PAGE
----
Art Tino Sehgal
A year at the Stedelijk: This Variation and Yet Untitled 6-7/12

Again, it’s almost impossible to photograph Sehgal’s constructed situation ‘This Variation’ (2012), which takes place in the same dark space as ‘Kiss II’. I say, almost, as there is a brief moment in this sonic work when the light switches on.

A museum staff member leads visitors into the room and places them in a jungle of odd sounds. They are surrounded by people making hissing sounds with their voices, whilst others produce sounds by way of a drummer hitting his bass drum or hi-hat. This form of vocal percussion is called beat boxing and is very popular in the hip-hop genre. The American musician, Rahzel, is considered to be the benchmark for beat boxing. He is able to sing while simultaneously beat boxing. This is exhilarating when listening to his track ‘If Your Mother Only Knew’, where he performs the beat and the chorus at the same time.

The sounds of the beat boxers wonderfully weave through the room like a swarm of starlings, making breath taking wave formations in the sky. When a person, in one corner of the room, ends his sequence of imitating the sound of a Linn drum, the person in the other corner of the room, starts to make a “tsss t-t-tsss” sound, imitating a hi-hat cymbal. For the spectator the work feels like a 360 experience. Once my eyes have adjusted to the darkness, I can see some of the performers leaning against the wall, some are sitting on their knees and some are lying on the ground.

The group alternates between beat boxing, conversing and singing. A young man talks about coming to Amsterdam for this performance and wanting to continue his Yoga classes, so he shares his experience of finding a temporary Yoga studio in the city. A woman starts to talk about feeling guilty about sneaking out of the public toilets and not paying the toilet lady. She then asks if other people have similar feelings.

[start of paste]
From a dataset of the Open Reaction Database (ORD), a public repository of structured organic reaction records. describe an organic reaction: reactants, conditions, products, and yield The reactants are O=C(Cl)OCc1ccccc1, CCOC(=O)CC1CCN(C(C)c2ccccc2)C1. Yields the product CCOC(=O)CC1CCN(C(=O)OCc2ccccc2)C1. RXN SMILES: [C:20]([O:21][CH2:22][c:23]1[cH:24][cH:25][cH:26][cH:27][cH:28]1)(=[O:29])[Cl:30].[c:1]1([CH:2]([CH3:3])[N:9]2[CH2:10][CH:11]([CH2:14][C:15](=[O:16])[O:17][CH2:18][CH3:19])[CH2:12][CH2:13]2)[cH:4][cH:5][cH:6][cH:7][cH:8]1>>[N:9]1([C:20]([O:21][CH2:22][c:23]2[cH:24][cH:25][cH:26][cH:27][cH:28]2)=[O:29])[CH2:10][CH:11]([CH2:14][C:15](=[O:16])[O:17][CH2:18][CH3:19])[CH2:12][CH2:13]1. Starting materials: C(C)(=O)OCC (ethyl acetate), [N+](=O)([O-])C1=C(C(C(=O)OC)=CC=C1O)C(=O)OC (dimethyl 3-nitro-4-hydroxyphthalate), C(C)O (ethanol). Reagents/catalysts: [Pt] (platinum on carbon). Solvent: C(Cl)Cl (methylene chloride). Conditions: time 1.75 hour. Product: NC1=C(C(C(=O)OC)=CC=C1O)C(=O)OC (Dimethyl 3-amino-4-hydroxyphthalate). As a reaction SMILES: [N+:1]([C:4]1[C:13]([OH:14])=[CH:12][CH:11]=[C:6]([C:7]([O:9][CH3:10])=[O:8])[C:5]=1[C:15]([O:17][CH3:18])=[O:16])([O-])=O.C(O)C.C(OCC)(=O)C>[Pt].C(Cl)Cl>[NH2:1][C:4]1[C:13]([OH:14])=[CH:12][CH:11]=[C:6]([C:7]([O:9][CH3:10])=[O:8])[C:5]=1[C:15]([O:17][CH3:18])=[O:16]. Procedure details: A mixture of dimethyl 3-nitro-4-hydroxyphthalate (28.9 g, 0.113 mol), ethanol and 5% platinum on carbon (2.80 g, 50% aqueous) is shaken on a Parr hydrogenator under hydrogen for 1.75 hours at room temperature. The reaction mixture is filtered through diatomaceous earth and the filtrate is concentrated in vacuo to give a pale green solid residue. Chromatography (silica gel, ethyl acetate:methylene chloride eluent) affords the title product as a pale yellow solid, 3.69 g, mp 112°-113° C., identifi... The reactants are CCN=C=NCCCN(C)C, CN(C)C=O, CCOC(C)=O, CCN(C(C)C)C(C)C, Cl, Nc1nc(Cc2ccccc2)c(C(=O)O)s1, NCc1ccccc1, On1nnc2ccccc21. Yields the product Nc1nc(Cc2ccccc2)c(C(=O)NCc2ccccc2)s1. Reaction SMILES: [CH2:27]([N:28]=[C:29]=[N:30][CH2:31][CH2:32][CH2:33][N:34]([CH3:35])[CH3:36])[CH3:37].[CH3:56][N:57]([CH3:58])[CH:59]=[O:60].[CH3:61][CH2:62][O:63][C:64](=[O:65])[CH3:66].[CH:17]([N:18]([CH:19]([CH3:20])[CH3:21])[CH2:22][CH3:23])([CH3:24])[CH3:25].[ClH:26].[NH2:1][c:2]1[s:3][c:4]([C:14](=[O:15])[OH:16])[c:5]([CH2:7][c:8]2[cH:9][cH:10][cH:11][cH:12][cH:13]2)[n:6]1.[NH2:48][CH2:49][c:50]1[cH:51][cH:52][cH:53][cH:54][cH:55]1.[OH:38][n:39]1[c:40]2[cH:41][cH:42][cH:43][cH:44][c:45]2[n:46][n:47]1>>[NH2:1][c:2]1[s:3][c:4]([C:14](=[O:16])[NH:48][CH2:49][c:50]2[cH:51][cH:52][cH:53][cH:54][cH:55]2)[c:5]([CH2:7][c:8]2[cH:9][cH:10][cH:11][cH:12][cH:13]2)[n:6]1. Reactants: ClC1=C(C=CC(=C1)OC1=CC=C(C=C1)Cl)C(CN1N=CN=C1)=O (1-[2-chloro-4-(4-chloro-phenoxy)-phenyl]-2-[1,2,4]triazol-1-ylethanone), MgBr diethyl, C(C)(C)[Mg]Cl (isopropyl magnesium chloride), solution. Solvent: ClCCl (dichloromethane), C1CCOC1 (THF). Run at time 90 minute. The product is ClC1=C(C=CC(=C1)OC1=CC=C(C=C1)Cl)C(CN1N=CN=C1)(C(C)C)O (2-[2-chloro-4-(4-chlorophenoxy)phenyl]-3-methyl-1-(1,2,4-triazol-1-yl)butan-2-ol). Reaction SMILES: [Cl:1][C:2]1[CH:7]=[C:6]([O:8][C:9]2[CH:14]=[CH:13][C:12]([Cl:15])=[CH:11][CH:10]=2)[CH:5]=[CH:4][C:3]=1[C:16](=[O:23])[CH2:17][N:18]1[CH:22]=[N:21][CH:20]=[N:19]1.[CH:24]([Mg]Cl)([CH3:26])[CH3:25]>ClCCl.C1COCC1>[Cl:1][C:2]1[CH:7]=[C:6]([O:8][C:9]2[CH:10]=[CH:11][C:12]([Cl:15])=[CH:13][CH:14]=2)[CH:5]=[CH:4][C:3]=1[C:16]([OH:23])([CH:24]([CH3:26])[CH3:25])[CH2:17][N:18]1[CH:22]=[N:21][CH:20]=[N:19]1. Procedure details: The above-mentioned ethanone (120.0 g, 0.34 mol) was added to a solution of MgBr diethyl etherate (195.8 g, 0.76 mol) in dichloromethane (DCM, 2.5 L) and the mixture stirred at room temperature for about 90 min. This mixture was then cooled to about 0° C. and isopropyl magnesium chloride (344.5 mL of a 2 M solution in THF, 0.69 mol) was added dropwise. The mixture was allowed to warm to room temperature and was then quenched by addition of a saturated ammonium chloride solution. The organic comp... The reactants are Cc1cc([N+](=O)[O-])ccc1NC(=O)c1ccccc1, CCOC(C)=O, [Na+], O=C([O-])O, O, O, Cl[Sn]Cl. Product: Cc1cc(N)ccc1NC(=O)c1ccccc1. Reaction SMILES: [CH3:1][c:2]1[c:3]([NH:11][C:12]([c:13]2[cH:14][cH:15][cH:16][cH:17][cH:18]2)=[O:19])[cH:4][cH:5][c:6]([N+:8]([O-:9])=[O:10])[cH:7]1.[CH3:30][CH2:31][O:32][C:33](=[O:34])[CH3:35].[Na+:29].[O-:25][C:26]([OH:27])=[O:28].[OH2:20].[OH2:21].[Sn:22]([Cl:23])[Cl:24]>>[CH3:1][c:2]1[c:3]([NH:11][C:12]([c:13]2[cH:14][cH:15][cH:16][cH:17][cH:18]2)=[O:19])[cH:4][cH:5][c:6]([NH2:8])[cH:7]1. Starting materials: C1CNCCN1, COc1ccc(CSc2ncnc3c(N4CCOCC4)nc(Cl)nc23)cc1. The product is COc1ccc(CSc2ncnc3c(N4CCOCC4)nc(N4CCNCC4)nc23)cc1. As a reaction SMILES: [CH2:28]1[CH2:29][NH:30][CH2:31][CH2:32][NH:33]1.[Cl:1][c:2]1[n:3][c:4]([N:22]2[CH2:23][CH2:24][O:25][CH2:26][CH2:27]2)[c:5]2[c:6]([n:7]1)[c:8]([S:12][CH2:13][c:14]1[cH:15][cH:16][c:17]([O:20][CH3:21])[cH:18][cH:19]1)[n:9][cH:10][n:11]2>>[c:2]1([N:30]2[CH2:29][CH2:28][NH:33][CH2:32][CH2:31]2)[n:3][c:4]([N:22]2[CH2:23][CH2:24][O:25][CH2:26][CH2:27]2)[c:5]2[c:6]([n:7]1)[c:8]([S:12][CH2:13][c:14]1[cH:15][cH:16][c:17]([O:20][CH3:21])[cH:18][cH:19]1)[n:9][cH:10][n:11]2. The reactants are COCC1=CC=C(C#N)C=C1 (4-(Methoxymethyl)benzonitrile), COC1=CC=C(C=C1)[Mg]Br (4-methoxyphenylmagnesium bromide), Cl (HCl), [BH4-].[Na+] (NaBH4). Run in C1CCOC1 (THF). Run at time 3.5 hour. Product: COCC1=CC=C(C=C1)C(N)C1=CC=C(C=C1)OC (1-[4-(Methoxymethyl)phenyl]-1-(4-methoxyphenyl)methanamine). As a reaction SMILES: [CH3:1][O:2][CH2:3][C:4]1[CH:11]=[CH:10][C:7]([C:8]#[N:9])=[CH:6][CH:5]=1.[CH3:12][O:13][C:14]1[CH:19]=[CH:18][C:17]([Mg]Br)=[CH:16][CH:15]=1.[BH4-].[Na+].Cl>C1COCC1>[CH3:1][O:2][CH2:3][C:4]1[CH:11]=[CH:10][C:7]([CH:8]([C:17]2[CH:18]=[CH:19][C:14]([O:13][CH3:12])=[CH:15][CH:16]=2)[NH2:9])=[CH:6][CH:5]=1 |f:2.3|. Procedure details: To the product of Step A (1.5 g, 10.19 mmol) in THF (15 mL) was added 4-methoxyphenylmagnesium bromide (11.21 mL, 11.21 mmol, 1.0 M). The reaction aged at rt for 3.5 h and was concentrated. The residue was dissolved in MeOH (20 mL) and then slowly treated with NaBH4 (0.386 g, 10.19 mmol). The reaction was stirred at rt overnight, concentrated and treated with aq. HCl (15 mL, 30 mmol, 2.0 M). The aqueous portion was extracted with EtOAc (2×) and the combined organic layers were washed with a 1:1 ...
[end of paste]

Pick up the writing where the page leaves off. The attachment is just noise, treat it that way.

Part of the singing takes place when the lights turn on during an acapella version of ‘Good Vibrations’ by The Beach Boys. I count fifteen performers and they literally emanate an air of good vibrations. With sheer joy they sing the song with a smile on their face. A sense of happiness, elation and communion is filling the room. Almost a hippie type atmosphere associated with close harmony groups of the time such as The Beach Boys and The Mamas and The Papas. The atmosphere created by the group is infectious and I lost track of time. Completely energised, with a smile on my face I left the room two hours later.

200percentmagTinoSehgalyet1‘This Variation’ is followed by ‘Yet Untitled’ (2013), which also works with the human voice. It takes place in a lit room where two young girls are sitting on the floor. One of them is making rhythmic sounds such as “dunk ouch, dunk ouch” or “ai jai jai jai jai”. I associate these sounds with chants by Native Americans, voice experiments by the avant-garde synth-pop group Art of Noise, or the ‘haka’, a dance ritual performed by the New Zealand rugby team before the beginning of a match. The other girl has her eyes closed and moves her body rhythmically to the sounds that the girl is making. It seems as if she in a trance, like a snake under the spell of a snake charmer.

A young man joins the two girls and one of them steps out. The girl who was producing the sounds is now being enraptured by the sounds the man is making. The young girl who swapped with the man takes a break and stands next to me against the wall. Whispering, I ask her about the music and she tells me that some of the singing is derived from the hit ‘Gangnam Style’ by the South Korean Rapper PSY, and ‘Say My Name’ by Destiny’s Child. The choreography is partly studied and partly improvised.

200percentmagTinoSehgalYetI wonder if programming ‘Yet Untitled’ after ‘This Variation’ does the piece justice. It is inevitable that one would make comparisons between these voice driven works. ‘Yet Untitled’ now comes across as a derivative of ‘This Variation’ and is overcast by its shadow. Perhaps if there was a few months gap, like there was between the opera singer in ‘This Is Propaganda’ and ‘This Variation’, it would have a fairer chance to being judged on its own merits.

However, in terms of audience engagement, I find it difficult to engage with the piece. It doesn’t feel as inclusive as Sehgal’s other works, where he incorporates the spectator in some way. (Which doesn’t imply that he should always incorporate the spectator, however, he has built up an expectancy level). The honourable intentions of the performers is beyond doubt and it must be a meditative experience for them. Having said that, I feel like an interloper witnessing ‘their party’. They didn’t give me excitations.

Written by Thierry Somers

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